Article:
By Antonio Guerrero
The Brazilian government is taking further measures to halt a currency rally that may dent the country's trade surplus, with the real having gained more than 40% against the dollar since the end of 2008.
Power play: China takes stake in Brazil's grid
The trade surplus fell 20% year-on-year to $21 billion in 2010, as strong economic growth also fueled imports. After tripling the tax levied on short-term capital inflows to 6% last year, in a move to weaken the real, authorities are now threatening to increase the government's currency market interventions. Finance minister Guido Mantega also announced that the government will begin trading in the dollar futures market on behalf of its sovereign wealth fund. Under new rules, banks with short dollar positions must also adhere to a reserve requirement equal to 60% of said positions above $3 billion beginning April 4.
Energy minister Edison Lobao announced government plans to approve construction of four additional nuclear power plants in 2011. Brazil already operates two nuclear power plants, Angra 1 and Angra 2, with a combined capacity of 2,007 MW. Construction of a third plant, Angra 3, began in 1984 but was halted in 1986 due to financing issues, though the BNDES national development bank has now approved $3.6 billion in financing for its completion.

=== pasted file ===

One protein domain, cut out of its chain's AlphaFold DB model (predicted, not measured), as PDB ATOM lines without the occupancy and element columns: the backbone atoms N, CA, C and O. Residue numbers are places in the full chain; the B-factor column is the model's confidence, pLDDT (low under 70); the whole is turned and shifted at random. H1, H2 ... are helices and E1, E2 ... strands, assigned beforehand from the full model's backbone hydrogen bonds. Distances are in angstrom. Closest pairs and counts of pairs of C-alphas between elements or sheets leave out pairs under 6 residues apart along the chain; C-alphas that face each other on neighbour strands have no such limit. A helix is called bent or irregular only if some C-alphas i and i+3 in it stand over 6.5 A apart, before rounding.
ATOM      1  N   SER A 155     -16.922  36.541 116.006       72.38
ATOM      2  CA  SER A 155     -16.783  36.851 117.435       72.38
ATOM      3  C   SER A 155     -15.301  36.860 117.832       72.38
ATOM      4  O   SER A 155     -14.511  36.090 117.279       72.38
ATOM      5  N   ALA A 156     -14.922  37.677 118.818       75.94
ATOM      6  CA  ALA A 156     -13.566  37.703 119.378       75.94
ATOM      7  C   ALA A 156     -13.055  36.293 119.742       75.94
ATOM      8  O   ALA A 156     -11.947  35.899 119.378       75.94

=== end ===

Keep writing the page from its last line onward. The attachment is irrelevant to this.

China's SGIDL completed the acquisition of seven Brazilian power transmission projects from Spain's EPC consortium for $1.8 billion. The deal marks the largest Chinese investment in Brazil, as well as the largest Chinese acquisition of power transmission assets abroad.
The Brazilian economy is expected to expand by 4.5% this year, according to a central bank survey of the country's economists. However, the government is taking a more bullish tack, with the finance ministry last month predicting growth will be 5.5% in 2011.
The economists' survey also predicts industrial output will increase by 5.3%, while foreign direct investment will hit $39.5 billion. The benchmark Selic interest rate, which rose two percentage points last year, is now expected to end the year at 12.25%, up from a current 10.75%.